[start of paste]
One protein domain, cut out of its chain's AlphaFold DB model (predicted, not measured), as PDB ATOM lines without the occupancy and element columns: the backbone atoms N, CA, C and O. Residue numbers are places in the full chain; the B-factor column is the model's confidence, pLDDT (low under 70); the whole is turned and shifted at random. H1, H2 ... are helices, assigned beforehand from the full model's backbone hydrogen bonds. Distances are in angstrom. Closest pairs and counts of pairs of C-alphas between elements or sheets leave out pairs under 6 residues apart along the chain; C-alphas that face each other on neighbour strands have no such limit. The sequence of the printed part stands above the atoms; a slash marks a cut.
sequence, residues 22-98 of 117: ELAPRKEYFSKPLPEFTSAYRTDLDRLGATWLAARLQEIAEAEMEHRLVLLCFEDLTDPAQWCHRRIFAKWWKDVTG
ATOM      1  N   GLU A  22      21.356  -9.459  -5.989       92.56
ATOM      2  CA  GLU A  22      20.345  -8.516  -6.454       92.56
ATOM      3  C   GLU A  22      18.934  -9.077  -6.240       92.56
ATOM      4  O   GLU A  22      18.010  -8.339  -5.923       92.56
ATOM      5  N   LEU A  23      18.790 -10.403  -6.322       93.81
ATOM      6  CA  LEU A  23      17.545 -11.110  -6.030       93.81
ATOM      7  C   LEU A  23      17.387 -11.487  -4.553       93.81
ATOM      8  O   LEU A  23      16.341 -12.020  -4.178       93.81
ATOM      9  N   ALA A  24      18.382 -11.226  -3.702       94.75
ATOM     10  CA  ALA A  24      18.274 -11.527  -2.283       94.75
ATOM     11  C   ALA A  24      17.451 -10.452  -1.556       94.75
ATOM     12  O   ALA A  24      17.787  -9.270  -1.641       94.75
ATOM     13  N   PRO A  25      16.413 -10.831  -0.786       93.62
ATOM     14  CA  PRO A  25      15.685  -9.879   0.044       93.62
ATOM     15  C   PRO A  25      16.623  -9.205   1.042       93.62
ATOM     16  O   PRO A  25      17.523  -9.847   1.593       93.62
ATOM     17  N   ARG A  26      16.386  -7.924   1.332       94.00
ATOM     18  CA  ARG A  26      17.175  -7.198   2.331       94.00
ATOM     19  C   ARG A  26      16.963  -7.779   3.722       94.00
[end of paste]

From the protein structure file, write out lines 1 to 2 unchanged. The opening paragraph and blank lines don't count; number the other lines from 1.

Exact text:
sequence, residues 22-98 of 117: ELAPRKEYFSKPLPEFTSAYRTDLDRLGATWLAARLQEIAEAEMEHRLVLLCFEDLTDPAQWCHRRIFAKWWKDVTG
ATOM      1  N   GLU A  22      21.356  -9.459  -5.989       92.56